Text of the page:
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Testicular Cancer, Version 2.2015

Robert J. Motzer, Eric Jonasch, Neeraj Agarwal, Clair Beard, Sam Bhayani, Graeme B. Bolger, Sam S. Chang, Toni K. Choueiri, Brian A. Costello, Ithaar H. Derweesh, Shilpa Gupta, Steven L. Hancock, Jenny J. Kim, Timothy M. Kuzel, Elaine T. Lam, Clayton Lau, Ellis G. Levine, Daniel W. Lin, M. Dror Michaelson, Thomas Olencki, Roberto Pili, Elizabeth R. Plimack, Edward N. Rampersaud, Bruce G. Redman, Charles J. Ryan, Joel Sheinfeld, Brian Shuch, Kanishka Sircar, Brad Somer, Richard B. Wilder, Mary Dwyer, and Rashmi Kumar

Germ cell tumors (GCTs) account for 95% of testicular cancers. Testicular GCTs constitute the most common solid tumor in men between the ages of 20 and 34 years, and the incidence of testicular GCTs has been increasing in the past 2 decades. Testicular GCTs are classified into 2 broad groups—pure seminoma and nonseminoma—which are treated differently. Pure seminomas, unlike nonseminomas, are more likely to be localized to the testis at presentation. Nonseminoma is the more clinically aggressive tumor associated with elevated serum concentrations of alphafetoprotein (AFP). The diagnosis of a seminoma is restricted to pure seminoma histology and a normal serum concentration of AFP. When both seminoma and elements of a nonseminoma are present, management follows that for a nonseminoma. The NCCN Clinical Practice Guidelines in Oncology (NCCN Guidelines) for Testicular Cancer outline the diagnosis, workup, risk assessment, treatment, and follow-up schedules for patients with both pure seminoma and nonseminoma.

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Kidney Cancer, Version 2.2017, NCCN Clinical Practice Guidelines in Oncology

Robert J. Motzer, Eric Jonasch, Neeraj Agarwal, Sam Bhayani, William P. Bro, Sam S. Chang, Toni K. Choueiri, Brian A. Costello, Ithaar H. Derweesh, Mayer Fishman, Thomas H. Gallagher, John L. Gore, Steven L. Hancock, Michael R. Harrison, Won Kim, Christos Kyriakopoulos, Chad LaGrange, Elaine T. Lam, Clayton Lau, M. Dror Michaelson, Thomas Olencki, Phillip M. Pierorazio, Elizabeth R. Plimack, Bruce G. Redman, Brian Shuch, Brad Somer, Guru Sonpavde, Jeffrey Sosman, Mary Dwyer, and Rashmi Kumar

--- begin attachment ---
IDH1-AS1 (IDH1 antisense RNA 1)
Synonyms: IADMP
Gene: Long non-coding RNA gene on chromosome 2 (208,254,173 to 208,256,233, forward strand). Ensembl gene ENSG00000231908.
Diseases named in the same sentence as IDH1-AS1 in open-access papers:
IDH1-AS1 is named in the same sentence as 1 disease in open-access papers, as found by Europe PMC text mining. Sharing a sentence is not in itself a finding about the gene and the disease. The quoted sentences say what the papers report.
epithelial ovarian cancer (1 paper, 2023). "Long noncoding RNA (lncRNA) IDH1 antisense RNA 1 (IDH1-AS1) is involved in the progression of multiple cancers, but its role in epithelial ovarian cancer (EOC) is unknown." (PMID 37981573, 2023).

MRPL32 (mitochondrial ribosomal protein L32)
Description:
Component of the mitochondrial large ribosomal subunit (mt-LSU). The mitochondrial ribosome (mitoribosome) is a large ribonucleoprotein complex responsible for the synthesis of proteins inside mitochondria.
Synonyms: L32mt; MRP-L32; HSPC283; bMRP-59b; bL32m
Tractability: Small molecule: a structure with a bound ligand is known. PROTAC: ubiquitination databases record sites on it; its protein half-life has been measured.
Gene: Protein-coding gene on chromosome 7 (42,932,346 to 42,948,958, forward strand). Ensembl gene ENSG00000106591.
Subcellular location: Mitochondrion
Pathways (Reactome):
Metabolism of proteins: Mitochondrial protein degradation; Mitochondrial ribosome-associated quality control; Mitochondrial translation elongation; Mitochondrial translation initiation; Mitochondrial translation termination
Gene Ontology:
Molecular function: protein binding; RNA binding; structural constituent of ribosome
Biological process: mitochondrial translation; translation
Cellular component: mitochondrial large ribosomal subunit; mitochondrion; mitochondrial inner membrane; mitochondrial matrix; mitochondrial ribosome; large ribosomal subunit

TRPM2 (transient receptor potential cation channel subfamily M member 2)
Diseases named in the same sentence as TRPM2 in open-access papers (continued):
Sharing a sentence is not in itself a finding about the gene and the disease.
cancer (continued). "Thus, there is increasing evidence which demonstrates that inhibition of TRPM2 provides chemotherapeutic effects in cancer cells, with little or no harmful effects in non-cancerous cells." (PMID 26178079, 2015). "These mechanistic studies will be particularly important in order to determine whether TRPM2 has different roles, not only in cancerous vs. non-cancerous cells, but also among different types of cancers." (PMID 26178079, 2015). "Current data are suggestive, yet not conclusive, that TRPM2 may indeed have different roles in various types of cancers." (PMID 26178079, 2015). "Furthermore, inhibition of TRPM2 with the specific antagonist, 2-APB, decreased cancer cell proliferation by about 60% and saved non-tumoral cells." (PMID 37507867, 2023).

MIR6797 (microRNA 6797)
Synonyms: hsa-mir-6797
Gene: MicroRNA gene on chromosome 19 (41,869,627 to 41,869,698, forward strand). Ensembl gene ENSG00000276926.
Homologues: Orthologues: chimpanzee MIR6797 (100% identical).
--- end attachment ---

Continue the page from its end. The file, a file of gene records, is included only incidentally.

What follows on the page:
The NCCN Guidelines for Kidney Cancer provide multidisciplinary recommendations for the clinical management of patients with clear cell and non–clear cell renal carcinoma. These guidelines are developed by a multidisciplinary panel of leading experts from NCCN Member Institutions consisting of medical oncologists, hematologists and hematologic oncologists, radiation oncologists, urologists, and pathologists. The NCCN Guidelines are in continuous evolution and are updated annually or sometimes more often, if new high-quality clinical data become available in the interim.

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Testicular Cancer

Robert J. Motzer, Neeraj Agarwal, Clair Beard, Sam Bhayani, Graeme B. Bolger, Mark K. Buyyounouski, Michael A. Carducci, Sam S. Chang, Toni K. Choueiri, Shilpa Gupta, Steven L. Hancock, Gary R. Hudes, Eric Jonasch, Timothy M. Kuzel, Clayton Lau, Ellis G. Levine, Daniel W. Lin, Kim A. Margolin, M. Dror Michaelson, Thomas Olencki, Roberto Pili, Thomas W. Ratliff, Bruce G. Redman, Cary N. Robertson, Charles J. Ryan, Joel Sheinfeld, Jue Wang, and Richard B. Wilder

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Kidney Cancer

Robert J. Motzer, Neeraj Agarwal, Clair Beard, Sam Bhayani, Graeme B. Bolger, Michael A. Carducci, Sam S. Chang, Toni K. Choueiri, Steven L. Hancock, Gary R. Hudes, Eric Jonasch, David Josephson, Timothy M. Kuzel, Ellis G. Levine, Daniel W. Lin, Kim A. Margolin, M. Dror Michaelson, Thomas Olencki, Roberto Pili, Thomas W. Ratliff, Bruce G. Redman, Cary N. Robertson, Charles J. Ryan, Joel Sheinfeld, Philippe E. Spiess, Jue Wang, and Richard B. Wilder

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Kidney Cancer

Robert J. Motzer, Neeraj Agarwal, Clair Beard, Graeme B. Bolger, Barry Boston, Michael A. Carducci, Toni K. Choueiri, Robert A. Figlin, Mayer Fishman, Steven L. Hancock, Gary R. Hudes, Eric Jonasch, Anne Kessinger, Timothy M. Kuzel, Paul H. Lange, Ellis G. Levine, Kim A. Margolin, M. Dror Michaelson, Thomas Olencki, Roberto Pili, Bruce G. Redman, Cary N. Robertson, Lawrence H. Schwartz, Joel Sheinfeld, and Jue Wang